Last week, an anonymous caller told a Republican congressman who voted with Democrats in favor of the infrastructure bill that he and his staff should die. On Monday, Twitter added a warning label to a cartoon video shared by a different Republican congressman in which he assassinated a colleague from across the aisle. On Wednesday, a Black Lives Matter organizer threatened “bloodshed” if New York’s mayor-elect reinstated a controversial anti-crime police unit. On Friday, an interview was released in which former President Donald Trump defended rioters calling for the hanging of his vice president.
In January, a new member of Congress vowed to come to work armed. Another admitted that, barricaded in his office as a mob coursed through the halls of the Capitol on Jan. 6, he thought he might have to use his own gun to defend himself. Still another member of Congress had a gun pointed at him during a town hall meeting. And one of the 10 Republicans who voted to impeach Trump — fearing for the safety of his wife and children — decided not to seek re-election.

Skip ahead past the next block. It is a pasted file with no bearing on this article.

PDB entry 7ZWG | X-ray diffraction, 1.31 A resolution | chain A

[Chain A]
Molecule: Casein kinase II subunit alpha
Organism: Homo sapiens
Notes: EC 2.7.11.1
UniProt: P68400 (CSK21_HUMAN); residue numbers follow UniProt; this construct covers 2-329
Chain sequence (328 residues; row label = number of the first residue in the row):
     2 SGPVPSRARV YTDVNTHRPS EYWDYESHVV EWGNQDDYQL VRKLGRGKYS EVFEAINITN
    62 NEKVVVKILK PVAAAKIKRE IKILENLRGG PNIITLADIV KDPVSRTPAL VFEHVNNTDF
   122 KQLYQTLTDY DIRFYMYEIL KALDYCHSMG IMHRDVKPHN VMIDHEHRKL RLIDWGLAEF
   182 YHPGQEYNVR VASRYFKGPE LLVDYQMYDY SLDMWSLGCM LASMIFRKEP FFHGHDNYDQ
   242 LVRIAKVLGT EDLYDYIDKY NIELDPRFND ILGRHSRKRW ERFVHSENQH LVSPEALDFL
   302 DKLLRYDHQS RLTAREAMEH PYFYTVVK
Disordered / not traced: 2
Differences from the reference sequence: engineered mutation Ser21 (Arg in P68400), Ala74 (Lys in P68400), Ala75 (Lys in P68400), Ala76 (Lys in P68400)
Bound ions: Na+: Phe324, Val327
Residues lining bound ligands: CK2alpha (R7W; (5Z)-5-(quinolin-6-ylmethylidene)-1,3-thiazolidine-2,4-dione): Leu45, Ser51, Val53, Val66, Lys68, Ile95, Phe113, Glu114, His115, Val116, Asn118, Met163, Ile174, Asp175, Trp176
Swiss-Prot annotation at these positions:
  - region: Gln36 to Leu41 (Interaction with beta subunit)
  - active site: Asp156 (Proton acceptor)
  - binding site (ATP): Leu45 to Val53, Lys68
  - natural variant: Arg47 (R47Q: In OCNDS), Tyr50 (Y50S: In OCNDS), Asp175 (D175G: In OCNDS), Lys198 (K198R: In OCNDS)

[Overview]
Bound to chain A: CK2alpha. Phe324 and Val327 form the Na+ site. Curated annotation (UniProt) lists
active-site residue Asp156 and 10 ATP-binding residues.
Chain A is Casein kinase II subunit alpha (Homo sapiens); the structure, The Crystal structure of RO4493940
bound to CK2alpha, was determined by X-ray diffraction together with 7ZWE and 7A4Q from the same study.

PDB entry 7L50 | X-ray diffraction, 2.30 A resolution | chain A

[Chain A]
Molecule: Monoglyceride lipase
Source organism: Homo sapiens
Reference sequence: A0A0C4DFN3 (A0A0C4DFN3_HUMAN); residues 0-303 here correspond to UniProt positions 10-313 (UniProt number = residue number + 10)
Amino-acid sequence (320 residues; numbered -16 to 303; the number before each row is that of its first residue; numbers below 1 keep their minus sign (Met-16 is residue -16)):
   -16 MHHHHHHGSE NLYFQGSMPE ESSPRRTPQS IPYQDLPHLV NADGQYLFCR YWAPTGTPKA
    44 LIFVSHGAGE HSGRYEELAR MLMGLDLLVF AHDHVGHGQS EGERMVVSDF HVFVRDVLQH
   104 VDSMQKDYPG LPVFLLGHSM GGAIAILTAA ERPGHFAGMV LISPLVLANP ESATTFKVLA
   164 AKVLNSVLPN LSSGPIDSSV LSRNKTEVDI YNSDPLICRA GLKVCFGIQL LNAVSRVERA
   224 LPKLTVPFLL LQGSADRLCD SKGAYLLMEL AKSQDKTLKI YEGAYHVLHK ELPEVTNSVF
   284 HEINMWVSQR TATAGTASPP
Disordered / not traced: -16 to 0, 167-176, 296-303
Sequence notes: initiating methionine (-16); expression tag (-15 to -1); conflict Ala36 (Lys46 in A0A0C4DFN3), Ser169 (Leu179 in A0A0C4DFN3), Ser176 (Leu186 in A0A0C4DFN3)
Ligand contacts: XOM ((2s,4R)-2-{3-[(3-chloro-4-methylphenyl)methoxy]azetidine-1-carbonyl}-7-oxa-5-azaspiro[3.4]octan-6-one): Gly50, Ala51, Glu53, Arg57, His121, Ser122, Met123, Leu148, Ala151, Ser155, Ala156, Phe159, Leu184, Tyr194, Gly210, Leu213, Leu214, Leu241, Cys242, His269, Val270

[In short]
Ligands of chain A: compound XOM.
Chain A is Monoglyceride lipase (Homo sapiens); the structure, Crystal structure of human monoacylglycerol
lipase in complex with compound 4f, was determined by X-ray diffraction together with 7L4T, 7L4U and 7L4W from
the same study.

At least one noted American historian is comparing today’s pugnacious politics with that of the republic in the years leading up to the Civil War. And indeed, Americans around the country seem to endorse bellicose behavior. According to a survey published on Nov. 1, 18 percent of all Americans (30 percent of Republicans, 17 percent of Independents and 11 percent of Democrats) believe that “patriots” might have to resort to violence to save the country. Another poll earlier in the year found that 46 percent of people thought the country was somewhat or very likely to have another civil war.